10 things everyone must know about email

1. Email is insecure.

email-iconEven secure email programs only encrypt messages as they travel between the sender’s computer and the sender’s email server. Email transmitted from the sender’s email server to the recipient over the Internet passes unencrypted through any number of server, this happens regardless of any security configured by your or your email host – such as SSL or https.

The easiest way to understand this is by thinking of the email being transmitted through its various steps. At very best the sender and the recipient will be using SSL or https, leaving the following:

You (using SSL) -> SECURE -> Your Server -> UNSECURE -> Internet -> UNSECURE -> Recipient’s Server -> SECURE -> Recipient (using SSL)

Unless you are encrypting the actual message or attachments your email can be intercepted and read in transit.

2. You have no control over the email after you send it.

The people you send email to can forward it, post it online, or even post it on a billboard. As a rule, you should only put in writing what would pass the scrutiny of your peers or even a court of law.

3. The ‘From’ field is easily forged.

Both the ‘From’ name and email address are very easily forged.

Attackers can attempt to gain your trust by forging the ‘from’ field – misleading the recipient of the validity of the message.

4. Sending personal information over email puts you at risk for identity theft and other crimes.

NEVER send private information through email, whether you know the recipient or not. The private information could be intercepted by a third party, mishandled by the recipient or even be delivered straight into the hands of an identity thief.

If asked to send private information through email, even as an attachment politely decline and offer an alternative such as phone or fax.

Legitimate organizations are aware of email related risks and should not ask you to jeopardise the security of private information.

5. Identity thieves and other criminals use email, websites, and the names and logos of legitimate businesses to get you to give them sensitive information.

It’s easy to copy and paste logos into email, so don’t believe an email is legitimate just because they include logos of well known companies. Often, the link you see in the message does not take you where it appears to. For example, link text that says http://paypal.com may really lead to something like http://paypal.fakesite.zz/login.php and present a realistic imitation of the real site.

6. Curb your curiosity. Don’t click on any links in email messages from business you don’t do business with.

Emails that appears to be from a familiar and/or reputable businesses can be used to:

  1. Direct you to a website that is used to collect your account numbers and passwords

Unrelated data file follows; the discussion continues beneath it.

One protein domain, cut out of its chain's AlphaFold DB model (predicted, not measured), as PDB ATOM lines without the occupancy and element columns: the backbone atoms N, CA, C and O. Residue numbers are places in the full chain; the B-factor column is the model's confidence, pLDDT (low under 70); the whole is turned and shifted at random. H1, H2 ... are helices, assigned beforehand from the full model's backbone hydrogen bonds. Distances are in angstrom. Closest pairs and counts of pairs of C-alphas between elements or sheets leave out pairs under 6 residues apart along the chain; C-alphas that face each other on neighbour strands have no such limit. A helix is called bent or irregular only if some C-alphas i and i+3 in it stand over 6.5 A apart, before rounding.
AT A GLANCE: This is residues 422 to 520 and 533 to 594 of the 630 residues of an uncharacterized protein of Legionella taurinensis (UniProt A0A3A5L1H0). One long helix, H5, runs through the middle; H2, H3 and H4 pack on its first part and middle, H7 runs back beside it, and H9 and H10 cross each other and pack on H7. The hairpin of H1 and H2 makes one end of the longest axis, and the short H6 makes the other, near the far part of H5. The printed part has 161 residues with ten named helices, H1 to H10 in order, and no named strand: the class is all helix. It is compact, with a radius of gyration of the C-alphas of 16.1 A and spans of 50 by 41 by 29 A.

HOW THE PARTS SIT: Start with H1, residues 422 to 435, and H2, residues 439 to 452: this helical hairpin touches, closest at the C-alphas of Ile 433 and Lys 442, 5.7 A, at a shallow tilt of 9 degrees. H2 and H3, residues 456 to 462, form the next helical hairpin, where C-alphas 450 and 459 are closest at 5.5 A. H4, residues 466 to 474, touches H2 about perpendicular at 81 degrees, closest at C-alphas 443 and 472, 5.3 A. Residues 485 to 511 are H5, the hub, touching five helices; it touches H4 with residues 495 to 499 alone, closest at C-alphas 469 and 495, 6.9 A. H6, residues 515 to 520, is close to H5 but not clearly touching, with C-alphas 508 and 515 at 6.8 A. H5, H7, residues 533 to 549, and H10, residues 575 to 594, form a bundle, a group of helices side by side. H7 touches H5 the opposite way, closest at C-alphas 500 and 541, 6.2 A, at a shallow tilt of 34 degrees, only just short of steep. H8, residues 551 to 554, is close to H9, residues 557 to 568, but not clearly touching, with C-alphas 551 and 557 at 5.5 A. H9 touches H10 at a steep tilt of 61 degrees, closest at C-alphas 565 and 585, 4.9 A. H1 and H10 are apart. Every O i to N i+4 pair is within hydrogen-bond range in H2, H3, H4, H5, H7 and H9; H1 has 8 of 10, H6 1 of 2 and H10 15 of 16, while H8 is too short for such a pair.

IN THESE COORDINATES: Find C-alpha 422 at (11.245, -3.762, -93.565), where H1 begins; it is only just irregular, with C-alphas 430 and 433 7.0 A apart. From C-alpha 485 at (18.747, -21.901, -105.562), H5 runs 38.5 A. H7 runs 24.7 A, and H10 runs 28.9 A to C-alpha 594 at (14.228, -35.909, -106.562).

2. Get you to reply to or attempt to unsubscribe from a service or newsletter so that they can send you more fraudulent email – replying or attempting to unsubscribe confirms for the sender that your email address is legitimate.
  3. Direct you to a website which infects your computer with malicious programs as the page is loaded. These programs can allow someone to use your computer to send spam, track key strokes to collect sensitive information, or set up repositories of inappropriate content.

7. Legitimate businesses have professional writers and editors that review email messages to customers for errors.

Typos are fairly common in email, but messages with several misspelled words, poor grammar or an unprofessional appearance are most likely not from an legitimate business and should be viewed with skepticism and/or simply deleted.

8. Email attachments can contain viruses and worms.

To avoid opening attachments that contain viruses:

  1. Delete messages and attachments from people you do not know.
  2. If you do know the sender but are concerned about the validity of the email and attachment, contact them (but not a reply to the suspect one) and ask if they sent the attachment and where they got it.

For comprehensive advice on handling email with attachments, see the following section of the CERT Home Computer Security page:

http://www.cert.org/homeusers/HomeComputerSecurity/#3

9. Real millionaires will never offer you money via email.

It’s nice to feel trusted, but if you receive an email from someone you don’t know who claims to have gotten your name from someone they don’t specify and offers to pay you 10% to help them move millions of dollars out of a distant country, DELETE IT. They want your bank account number and intend to use it to take your money.

10. Hone your instincts then trust them.

Most malicious email has characteristics that are “off” in some way. If you find yourself wondering why you received a particular message, you should treat it with caution or simply delete it.